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Books on the zeitgeist of science during Lord Kelvin's time.

by Hazard1 min read9th Dec 20198 comments

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There is nothing new to be discovered in physics now. All that remains is more and more precise measurement.

(edit: looks like this question was based on a false impression of history, so nvm)

That Lord Kelvin apocryphal quote has always stuck out to me. I remember hearing from some other source that this was a general attitude at the time.

Does anyone have good book recommendations to get a feel for what the intellectual / scientific zeitgeist of this moment in history in Europe was like?

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The Alchemy of Air (Hager):

+ did well when I fact checked it

+ is at about the right time period

+ is a very good case study of how science changed during that time period

_ is not about "welp, we've solved science" in particular

(Retracted)

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6 comments, sorted by Highlighting new comments since Today at 2:50 PM

The quote is apocryphal. The reality was almost the exact opposite: Lord Kelvin was very concerned about two discrepancies in contemporary physics, the solutions of which required special relativity and quantum mechanics respectively.

Yikes, I fell for it. To your knowledge is there any period in the history of physics were prominent scholars seemed to think that most of the work was done?

I don't think such a period exists. The closest thing is modern times, when a lot of people think string theory will become the "theory of everything". Or maybe the times just before the gargantuan size of the string landscape was discovered. But I think that even the most optimistic string theorists, out of those that can be called prominent scholars, would say that a lot of work yet remains.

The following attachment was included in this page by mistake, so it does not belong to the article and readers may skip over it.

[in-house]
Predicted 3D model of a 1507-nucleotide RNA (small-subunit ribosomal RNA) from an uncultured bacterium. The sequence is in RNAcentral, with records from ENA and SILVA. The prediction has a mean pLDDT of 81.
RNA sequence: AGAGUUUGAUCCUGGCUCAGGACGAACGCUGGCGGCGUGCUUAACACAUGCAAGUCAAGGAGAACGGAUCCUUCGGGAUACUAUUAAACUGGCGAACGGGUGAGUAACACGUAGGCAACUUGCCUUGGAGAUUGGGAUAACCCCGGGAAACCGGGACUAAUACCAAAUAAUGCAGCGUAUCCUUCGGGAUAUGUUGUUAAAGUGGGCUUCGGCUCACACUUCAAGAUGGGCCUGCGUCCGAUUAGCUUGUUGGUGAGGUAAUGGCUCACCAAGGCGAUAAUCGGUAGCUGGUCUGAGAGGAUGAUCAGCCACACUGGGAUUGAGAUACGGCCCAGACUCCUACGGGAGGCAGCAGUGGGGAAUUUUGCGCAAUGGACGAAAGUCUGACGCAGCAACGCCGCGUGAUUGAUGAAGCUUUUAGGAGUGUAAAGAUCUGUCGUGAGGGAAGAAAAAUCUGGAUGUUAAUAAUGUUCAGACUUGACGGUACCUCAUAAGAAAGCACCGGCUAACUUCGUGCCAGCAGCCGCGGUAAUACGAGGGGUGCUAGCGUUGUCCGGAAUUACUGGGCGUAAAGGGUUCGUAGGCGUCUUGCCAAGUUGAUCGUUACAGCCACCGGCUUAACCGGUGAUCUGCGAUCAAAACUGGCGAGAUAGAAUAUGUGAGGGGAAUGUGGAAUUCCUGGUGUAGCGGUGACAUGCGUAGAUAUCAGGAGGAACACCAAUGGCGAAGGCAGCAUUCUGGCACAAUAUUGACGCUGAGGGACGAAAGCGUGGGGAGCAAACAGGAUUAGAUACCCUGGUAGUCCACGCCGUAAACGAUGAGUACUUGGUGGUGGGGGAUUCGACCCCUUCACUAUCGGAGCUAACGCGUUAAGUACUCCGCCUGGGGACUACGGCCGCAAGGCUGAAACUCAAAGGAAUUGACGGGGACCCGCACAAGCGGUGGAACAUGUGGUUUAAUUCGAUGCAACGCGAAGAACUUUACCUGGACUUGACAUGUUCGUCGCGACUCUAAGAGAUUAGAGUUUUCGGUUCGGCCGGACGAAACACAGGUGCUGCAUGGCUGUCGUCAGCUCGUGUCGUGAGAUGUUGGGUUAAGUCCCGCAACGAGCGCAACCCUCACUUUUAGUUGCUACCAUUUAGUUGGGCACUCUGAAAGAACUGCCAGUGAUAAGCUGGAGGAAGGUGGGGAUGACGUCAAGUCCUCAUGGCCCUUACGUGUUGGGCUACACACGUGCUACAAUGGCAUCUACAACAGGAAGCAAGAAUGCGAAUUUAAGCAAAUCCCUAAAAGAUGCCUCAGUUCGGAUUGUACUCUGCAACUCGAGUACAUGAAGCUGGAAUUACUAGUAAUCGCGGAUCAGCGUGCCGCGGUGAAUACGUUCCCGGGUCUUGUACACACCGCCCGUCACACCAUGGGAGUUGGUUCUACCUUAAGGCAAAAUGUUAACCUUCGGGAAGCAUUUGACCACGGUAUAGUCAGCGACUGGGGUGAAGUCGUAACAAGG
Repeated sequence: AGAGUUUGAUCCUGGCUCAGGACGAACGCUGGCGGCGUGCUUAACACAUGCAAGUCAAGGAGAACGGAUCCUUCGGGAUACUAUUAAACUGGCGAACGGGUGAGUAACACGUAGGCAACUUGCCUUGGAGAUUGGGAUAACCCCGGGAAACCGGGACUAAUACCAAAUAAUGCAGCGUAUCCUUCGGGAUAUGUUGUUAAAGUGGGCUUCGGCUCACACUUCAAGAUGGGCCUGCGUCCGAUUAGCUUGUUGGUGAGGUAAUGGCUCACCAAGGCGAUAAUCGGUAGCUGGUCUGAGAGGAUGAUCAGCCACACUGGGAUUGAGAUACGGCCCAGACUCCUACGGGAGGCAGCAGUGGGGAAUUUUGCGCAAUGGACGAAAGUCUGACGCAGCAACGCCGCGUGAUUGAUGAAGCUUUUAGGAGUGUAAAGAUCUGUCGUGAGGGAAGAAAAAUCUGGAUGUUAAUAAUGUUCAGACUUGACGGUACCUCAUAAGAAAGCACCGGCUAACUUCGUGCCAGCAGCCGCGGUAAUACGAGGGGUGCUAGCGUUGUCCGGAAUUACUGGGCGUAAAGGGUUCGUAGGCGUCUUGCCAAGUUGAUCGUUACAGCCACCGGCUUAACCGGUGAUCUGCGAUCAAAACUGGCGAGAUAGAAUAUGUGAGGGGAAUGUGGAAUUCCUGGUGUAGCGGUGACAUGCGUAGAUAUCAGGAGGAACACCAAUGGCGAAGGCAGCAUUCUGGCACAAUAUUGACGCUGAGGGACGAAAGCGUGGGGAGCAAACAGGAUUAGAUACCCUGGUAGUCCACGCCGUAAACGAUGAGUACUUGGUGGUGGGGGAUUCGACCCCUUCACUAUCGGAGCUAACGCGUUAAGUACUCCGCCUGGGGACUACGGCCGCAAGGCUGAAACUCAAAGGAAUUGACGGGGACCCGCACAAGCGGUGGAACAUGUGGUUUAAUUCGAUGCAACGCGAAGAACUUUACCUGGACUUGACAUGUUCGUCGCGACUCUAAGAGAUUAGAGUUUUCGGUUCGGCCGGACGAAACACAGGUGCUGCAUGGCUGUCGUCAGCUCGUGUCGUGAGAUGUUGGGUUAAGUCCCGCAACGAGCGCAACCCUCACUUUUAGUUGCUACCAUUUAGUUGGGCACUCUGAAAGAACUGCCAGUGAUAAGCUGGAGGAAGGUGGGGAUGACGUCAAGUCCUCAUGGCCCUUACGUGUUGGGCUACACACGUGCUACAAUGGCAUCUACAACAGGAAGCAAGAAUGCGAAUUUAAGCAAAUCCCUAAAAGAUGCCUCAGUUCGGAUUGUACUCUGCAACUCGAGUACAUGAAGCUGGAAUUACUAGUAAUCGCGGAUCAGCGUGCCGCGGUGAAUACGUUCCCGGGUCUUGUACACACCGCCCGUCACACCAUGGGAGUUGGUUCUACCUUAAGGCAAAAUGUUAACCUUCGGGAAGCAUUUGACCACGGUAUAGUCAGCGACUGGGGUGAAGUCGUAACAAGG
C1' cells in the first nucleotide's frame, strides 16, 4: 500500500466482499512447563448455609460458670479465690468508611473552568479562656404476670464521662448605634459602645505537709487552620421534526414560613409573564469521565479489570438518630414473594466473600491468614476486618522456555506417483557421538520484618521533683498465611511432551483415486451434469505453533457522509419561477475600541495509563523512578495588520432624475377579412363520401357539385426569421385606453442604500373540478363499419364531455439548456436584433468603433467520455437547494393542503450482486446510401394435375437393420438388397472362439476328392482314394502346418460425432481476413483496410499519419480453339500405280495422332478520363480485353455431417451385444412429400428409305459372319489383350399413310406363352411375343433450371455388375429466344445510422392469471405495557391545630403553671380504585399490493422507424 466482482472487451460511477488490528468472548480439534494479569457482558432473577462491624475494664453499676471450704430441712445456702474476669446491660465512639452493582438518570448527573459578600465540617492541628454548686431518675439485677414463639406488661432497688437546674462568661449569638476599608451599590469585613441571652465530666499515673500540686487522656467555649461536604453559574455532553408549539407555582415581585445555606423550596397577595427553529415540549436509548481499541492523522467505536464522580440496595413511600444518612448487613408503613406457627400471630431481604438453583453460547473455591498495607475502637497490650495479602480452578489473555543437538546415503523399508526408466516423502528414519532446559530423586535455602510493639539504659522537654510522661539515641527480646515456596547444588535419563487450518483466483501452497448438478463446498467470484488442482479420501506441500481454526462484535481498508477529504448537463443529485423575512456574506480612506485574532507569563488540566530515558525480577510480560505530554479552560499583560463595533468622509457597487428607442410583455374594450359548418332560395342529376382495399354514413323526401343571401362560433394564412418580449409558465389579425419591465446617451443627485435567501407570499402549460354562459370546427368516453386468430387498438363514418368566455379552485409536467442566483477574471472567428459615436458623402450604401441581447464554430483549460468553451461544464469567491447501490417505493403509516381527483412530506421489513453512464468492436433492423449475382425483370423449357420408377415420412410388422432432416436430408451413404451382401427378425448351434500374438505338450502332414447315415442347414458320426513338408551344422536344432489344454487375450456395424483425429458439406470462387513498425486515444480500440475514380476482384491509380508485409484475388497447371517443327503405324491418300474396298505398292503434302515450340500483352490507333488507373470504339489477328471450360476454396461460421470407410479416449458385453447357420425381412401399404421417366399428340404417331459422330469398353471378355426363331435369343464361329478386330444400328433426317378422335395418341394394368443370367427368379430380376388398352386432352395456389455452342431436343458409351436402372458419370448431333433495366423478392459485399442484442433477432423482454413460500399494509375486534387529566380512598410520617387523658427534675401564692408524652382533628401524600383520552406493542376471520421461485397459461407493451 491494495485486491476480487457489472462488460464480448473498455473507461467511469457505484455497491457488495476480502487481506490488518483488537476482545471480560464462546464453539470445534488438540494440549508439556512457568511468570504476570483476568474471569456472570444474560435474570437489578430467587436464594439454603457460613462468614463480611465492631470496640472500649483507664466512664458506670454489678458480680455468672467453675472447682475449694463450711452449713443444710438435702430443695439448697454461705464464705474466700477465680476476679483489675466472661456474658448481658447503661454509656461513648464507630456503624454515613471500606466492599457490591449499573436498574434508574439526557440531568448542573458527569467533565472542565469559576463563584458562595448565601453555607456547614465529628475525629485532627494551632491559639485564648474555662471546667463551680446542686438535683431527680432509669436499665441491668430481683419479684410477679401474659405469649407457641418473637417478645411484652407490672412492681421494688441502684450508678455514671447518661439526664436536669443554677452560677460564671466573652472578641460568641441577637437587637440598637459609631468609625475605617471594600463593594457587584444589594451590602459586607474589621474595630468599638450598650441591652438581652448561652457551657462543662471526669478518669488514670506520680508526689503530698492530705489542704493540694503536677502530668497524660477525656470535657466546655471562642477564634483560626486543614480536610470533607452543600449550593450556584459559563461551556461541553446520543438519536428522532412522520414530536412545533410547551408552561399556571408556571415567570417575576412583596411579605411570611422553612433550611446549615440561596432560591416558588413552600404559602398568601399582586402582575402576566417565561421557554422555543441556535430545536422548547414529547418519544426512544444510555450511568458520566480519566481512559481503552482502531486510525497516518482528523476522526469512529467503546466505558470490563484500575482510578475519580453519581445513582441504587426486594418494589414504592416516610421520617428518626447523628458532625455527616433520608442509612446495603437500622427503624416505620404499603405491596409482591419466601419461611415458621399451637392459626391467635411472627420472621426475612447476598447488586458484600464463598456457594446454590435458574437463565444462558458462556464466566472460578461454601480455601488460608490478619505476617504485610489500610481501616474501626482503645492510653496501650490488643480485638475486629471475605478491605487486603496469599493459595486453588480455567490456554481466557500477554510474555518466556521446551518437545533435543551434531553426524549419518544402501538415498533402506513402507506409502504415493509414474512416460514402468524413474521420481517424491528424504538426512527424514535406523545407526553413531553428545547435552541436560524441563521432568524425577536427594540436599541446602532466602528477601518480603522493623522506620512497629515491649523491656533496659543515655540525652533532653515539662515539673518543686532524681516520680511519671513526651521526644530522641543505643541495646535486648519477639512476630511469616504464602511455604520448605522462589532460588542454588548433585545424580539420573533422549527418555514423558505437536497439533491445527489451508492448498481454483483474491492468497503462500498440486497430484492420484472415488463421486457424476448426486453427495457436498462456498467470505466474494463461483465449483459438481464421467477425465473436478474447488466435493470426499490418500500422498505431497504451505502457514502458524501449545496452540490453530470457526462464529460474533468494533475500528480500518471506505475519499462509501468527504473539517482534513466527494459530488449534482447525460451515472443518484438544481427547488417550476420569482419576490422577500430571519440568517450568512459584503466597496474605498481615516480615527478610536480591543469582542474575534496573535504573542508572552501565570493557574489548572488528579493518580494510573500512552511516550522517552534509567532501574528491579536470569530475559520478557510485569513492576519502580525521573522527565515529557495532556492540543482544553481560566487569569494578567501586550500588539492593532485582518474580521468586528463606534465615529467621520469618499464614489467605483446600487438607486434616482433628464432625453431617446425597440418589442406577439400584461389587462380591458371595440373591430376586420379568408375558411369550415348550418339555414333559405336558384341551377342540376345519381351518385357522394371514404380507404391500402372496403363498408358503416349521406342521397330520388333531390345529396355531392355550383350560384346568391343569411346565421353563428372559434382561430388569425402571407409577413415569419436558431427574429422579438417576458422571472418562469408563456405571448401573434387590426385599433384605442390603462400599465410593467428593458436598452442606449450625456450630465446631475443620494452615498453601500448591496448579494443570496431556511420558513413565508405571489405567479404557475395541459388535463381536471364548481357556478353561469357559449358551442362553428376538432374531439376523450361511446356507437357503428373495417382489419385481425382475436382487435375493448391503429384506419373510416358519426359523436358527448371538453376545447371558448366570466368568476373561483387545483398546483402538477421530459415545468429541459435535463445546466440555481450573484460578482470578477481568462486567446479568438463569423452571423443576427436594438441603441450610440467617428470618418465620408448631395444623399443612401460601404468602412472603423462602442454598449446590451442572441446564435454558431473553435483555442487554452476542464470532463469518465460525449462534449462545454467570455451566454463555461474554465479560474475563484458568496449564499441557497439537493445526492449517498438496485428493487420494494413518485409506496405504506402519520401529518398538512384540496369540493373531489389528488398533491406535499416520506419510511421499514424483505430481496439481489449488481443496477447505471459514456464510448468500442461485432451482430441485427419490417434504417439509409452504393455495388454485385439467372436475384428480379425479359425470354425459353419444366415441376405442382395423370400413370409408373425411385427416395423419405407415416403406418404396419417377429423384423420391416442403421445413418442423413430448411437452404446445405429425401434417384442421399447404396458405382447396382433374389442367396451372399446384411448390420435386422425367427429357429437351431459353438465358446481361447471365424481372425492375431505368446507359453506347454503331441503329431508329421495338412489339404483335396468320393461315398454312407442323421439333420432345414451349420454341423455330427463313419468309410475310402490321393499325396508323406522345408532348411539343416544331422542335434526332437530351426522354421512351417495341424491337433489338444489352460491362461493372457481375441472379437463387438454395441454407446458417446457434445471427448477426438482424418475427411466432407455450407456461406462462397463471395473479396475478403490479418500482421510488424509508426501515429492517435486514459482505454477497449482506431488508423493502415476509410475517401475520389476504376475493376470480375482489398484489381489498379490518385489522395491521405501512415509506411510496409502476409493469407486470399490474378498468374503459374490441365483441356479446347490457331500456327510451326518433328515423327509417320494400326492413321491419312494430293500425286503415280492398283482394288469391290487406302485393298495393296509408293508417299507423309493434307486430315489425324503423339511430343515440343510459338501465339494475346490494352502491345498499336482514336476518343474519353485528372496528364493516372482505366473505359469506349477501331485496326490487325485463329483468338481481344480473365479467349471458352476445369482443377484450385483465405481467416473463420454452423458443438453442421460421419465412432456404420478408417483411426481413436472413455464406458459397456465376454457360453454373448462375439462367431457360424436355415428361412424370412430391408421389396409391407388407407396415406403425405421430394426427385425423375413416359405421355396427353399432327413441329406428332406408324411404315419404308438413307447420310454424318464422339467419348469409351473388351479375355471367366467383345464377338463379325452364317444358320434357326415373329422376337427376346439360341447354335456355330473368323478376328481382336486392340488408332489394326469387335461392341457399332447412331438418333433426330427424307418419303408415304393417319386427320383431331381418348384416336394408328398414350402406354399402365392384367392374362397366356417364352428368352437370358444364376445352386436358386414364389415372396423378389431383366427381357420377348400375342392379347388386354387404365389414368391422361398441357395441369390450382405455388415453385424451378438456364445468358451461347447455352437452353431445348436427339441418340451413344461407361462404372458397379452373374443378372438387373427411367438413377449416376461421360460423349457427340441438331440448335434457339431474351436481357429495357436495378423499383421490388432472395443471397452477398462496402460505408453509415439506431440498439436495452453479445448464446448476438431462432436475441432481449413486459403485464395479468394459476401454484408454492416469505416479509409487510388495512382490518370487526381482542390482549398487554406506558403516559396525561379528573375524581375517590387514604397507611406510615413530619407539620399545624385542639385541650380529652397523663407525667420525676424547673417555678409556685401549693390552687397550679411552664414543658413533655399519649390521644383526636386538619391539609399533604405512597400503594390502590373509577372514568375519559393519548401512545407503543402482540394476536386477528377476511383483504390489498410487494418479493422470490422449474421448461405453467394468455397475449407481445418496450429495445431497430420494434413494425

I am also interested in this, and would give around $50 for some good sources on this (this is not a commitment that I will pay the best answer to this question, just that if an answer is good enough, I will send the person $50)

Can you clarify what you mean by "this moment"? Is Newton too early? Is the invention of antibiotics too late? Do you mean anything overlapping with the working life of Kelvin?

My understanding is that at least around Kelvins time, there was a general attitude of "we've almost figured out all the stuff". I'm very curious about what it looks like to have many scientists thinking that. My history is weak enough that I don't know how widespread that sentiment was, nor how long it was around. I only picked Kelvin as a marker of that.